4 SIGNS THAT GAMES WILL USHER IN A NEW ERA OF WORK [BOOK REVIEW]

“The last decade witnessed the rise of the social Web, establishing the online framework for how we connect with one another. The next 10 years will usher in the era of game design and carry with it a pervasive net of behavior-altering mechanisms.” ~Adam Penenberg, Play at Work: How Games Inspire Breakthrough Thinking 
 
Play At Work book
 
Play At Work is about harnessing the characteristics that make games so engaging and applying them to other aspects of our lives. Adam discusses the game mechanics that can make employees happier, more productive and motivated, to increase company profits, market new products and to help with customer service. 
 
Overall I give the book a 4 out of 5.
Adam confirms my belief that games (system of principles, mechanisms, and rules that govern a system of rewards that lead to a set of predictable outcomes) will change the way we work tomorrow. Here are the 4 “game” changing signs that became clear to me after reading this book.
 
4 Signs That Games Will Usher In A New Era Of Work 
 
1) Game play already exists.
Gaining points, achieving new levels and being rewarded is at the core of many of our day to day routines. American Express points, frequent-flyer miles, Weight Wathers, fantasy football, and your LinkedIn status bar are all subtle examples of game play. Pulling more of these game mechanics we already know and secretly love into the forefront of our organizations will enhance employee satisfaction and productivity. Here are a few stats from Play At Work to give you additional context surrounding the pent-up power of game play:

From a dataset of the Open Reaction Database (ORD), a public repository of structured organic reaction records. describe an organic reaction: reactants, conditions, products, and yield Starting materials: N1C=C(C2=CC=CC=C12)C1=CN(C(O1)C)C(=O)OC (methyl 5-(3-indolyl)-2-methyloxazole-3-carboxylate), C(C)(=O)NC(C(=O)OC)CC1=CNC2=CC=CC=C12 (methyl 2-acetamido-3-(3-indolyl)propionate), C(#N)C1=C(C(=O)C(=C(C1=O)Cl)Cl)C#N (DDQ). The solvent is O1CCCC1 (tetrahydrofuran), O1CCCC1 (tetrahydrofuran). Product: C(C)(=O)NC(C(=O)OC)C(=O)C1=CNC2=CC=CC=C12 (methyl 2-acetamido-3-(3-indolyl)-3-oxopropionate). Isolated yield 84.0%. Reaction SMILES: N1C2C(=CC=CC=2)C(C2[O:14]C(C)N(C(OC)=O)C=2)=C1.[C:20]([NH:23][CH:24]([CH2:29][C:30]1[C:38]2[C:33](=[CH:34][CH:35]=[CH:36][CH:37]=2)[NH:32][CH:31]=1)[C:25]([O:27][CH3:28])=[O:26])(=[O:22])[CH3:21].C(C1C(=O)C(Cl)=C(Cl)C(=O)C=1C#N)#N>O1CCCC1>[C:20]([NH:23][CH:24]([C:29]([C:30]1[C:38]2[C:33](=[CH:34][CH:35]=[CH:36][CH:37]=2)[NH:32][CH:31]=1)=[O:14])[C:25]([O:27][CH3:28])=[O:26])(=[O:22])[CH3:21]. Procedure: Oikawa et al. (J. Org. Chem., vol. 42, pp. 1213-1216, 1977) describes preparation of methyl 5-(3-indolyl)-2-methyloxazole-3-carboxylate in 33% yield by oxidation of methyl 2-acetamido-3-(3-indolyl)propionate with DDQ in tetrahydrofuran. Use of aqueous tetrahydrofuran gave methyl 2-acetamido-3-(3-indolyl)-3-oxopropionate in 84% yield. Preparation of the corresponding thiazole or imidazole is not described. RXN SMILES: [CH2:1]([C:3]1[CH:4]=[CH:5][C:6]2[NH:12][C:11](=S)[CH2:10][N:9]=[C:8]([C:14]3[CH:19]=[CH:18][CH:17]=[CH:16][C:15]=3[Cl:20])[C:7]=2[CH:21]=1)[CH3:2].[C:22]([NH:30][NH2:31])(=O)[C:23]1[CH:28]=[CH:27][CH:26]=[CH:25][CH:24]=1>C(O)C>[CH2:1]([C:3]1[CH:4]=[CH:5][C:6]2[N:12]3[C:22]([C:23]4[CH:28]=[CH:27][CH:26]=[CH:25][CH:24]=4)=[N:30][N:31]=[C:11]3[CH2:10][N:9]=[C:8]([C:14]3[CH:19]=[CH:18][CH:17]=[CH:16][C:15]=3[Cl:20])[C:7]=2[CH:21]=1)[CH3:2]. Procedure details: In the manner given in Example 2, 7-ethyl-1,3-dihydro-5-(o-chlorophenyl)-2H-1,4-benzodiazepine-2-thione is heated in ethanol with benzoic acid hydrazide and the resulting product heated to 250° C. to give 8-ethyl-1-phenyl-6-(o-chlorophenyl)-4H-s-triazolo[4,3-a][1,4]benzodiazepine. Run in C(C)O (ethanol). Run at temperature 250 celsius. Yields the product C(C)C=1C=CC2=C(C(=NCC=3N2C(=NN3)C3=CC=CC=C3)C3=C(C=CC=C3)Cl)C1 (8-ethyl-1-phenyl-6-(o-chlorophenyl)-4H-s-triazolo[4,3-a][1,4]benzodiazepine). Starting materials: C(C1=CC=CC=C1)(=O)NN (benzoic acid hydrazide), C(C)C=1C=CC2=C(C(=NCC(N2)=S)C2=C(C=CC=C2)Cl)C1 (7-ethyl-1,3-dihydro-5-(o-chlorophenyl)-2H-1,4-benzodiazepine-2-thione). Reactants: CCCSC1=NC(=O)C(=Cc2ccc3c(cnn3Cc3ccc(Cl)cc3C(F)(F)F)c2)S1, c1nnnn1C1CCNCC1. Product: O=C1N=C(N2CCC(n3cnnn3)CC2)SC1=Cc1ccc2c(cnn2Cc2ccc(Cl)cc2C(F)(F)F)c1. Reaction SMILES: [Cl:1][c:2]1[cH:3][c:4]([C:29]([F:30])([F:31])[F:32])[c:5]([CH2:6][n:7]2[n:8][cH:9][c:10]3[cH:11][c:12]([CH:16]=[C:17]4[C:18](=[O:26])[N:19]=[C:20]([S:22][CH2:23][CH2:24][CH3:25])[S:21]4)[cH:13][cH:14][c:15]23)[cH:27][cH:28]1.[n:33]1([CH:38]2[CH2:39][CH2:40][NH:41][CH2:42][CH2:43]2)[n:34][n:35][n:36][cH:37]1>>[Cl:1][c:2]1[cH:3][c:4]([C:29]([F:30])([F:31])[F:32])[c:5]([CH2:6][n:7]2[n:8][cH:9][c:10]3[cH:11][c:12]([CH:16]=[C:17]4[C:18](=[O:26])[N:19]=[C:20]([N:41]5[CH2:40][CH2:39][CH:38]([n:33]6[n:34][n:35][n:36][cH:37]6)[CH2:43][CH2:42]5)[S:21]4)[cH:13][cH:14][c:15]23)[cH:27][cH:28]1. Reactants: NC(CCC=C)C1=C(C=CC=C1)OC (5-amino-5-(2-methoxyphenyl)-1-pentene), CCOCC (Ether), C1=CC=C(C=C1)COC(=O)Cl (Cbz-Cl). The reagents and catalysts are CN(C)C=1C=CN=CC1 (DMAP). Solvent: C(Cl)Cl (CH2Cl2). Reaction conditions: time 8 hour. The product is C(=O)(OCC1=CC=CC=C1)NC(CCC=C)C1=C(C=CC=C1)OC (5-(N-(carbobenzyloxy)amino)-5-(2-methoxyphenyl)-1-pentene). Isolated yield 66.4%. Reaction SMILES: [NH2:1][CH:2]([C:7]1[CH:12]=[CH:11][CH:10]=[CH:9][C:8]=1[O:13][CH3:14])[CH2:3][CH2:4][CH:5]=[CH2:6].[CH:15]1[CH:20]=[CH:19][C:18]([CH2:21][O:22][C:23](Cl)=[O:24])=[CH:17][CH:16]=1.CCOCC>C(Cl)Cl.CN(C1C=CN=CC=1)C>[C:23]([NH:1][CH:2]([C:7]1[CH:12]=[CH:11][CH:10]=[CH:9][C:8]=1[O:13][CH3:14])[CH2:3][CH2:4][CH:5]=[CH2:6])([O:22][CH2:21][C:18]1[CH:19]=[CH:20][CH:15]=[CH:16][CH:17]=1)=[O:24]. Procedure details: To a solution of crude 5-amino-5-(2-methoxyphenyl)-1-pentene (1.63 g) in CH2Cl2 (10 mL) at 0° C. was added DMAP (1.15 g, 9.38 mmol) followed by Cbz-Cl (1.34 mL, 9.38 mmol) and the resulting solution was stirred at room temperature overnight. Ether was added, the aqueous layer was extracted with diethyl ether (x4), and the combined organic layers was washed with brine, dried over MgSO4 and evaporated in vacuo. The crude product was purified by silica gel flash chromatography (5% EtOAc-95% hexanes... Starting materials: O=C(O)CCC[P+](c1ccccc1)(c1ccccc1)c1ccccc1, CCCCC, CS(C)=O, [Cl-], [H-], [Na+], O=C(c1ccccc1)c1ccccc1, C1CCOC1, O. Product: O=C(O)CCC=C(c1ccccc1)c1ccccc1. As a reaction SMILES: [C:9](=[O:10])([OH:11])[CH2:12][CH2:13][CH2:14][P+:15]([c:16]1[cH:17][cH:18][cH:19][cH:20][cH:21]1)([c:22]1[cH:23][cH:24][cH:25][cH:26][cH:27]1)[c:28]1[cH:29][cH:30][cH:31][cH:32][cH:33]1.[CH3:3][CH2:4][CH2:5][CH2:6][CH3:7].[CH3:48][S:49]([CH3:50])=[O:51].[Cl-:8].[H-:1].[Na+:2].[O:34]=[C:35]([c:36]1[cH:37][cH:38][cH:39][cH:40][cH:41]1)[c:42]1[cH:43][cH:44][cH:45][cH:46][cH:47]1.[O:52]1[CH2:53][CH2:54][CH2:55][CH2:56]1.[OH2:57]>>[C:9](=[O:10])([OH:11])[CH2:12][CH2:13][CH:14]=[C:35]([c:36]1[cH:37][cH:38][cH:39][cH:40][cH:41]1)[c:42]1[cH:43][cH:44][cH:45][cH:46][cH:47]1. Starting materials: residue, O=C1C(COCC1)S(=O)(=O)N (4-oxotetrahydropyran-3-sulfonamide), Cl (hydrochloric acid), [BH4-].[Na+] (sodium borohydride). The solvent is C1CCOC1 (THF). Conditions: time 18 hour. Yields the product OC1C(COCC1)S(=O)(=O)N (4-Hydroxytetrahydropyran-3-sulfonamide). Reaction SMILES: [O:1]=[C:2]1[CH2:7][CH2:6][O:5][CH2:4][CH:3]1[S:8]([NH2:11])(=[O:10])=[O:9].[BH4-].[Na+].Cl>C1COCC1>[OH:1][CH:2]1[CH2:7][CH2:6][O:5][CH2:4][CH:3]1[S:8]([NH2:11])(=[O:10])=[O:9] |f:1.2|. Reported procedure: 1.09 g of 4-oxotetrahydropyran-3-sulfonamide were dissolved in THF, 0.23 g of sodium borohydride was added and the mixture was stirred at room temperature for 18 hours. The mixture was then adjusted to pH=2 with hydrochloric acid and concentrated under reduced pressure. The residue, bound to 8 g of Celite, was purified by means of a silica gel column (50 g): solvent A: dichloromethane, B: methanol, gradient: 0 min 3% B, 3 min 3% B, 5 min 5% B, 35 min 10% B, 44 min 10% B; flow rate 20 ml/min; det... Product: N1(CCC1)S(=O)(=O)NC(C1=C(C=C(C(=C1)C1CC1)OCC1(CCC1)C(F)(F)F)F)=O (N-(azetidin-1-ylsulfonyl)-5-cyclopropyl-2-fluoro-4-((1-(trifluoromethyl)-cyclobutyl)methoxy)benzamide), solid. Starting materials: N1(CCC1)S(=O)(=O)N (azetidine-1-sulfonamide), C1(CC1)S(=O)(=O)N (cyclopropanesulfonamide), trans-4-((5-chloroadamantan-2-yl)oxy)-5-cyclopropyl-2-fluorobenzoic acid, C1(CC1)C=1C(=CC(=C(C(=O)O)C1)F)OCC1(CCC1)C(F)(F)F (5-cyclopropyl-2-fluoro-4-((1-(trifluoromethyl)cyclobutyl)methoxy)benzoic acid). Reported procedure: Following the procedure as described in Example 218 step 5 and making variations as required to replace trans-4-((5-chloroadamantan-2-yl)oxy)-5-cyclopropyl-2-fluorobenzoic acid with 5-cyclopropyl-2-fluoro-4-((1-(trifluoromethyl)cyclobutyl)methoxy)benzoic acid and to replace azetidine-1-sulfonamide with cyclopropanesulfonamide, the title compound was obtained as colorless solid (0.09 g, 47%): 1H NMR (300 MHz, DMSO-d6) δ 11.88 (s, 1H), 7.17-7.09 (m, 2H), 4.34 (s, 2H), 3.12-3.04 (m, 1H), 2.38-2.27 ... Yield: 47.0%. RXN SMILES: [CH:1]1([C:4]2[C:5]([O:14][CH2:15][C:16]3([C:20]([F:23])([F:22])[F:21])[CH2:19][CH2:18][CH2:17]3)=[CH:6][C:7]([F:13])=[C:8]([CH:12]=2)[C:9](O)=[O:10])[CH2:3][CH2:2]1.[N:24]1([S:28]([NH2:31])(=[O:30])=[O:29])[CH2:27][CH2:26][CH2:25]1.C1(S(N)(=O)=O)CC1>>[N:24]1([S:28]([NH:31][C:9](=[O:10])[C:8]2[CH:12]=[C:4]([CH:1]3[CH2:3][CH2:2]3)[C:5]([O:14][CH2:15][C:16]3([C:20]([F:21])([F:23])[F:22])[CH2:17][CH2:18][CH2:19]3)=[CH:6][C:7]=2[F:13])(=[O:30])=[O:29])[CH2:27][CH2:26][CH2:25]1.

• 97% of 12-17 year olds and 70% of the heads of American households play computer games. (Entertainment Software Association)
  • 35% of C-suite executives play video games. (Entertainment Software Association)
  • In 2014, 70% of 2,000 global organizations will depend on gamified applications for employee performance, health care, marketing, and training. (Gartner)
  • In 2014, 50% of corporate innovation will be gamified, with American corporation spending several billion dollars on it. (Gartner)
 
2) Humans are wired to game play.
When we achieve new levels in games our brain releases dopamine which prompts excitement, encourages exploration to try new things and helps combat the stagnation caused by failure. Organizations that learn to hack human brains by triggering innate reward systems with game mechanics at work will win tomorrow. The reward-motivated behavior induced by dopamine is the key to increased employee engagement, overcoming challenges, and increased innovation through exploration.
 
3) Game playing is made easy with technology.
Sensors, technology and hyper-connectivity make today’s culture more ready to embrace gamification than ever before. For example: You wake up and begin brushing your teeth with a smart toothbrush (sensor) that monitors how long you brush and sends your progress to an online leaderborad (hyper-connectivity) and after defeating your opponents you will receive a mobile (technology) toothpaste coupon next time your in the store.
 
4) Millennials expect to game play.
Before turning 21, the average American has spent 2,000-3,000 hours reading books and more than 3x that playing video games. Does this make them experts? It does according to Malcolm Gladwell’s theory in Outliers that 10,000 hours makes someone an expert. But expert or not, Millennials are natives to game play and will expect to see it in the workplace. Millennials thrive in the collaboration, high failure to learning ratio, and consistent feedback that game play offers so do not be surprised as they demand this type of play from their teams and employers. They will continue to accelerate the acceptance of game playing at work. Be ready.
 
Favorite Book Quote: "Make work seem less like work, and everyone benefits.” 
 
Adam urges his readers to “Exploit the time that gets wasted with games.” I hope you now agree.  Don’t be lame…game.
 
Question: What other signs do you see that games will play a larger role in tomorrow’s workplace? 

ABOUT THE AUTHOR

Ryan Jenkins

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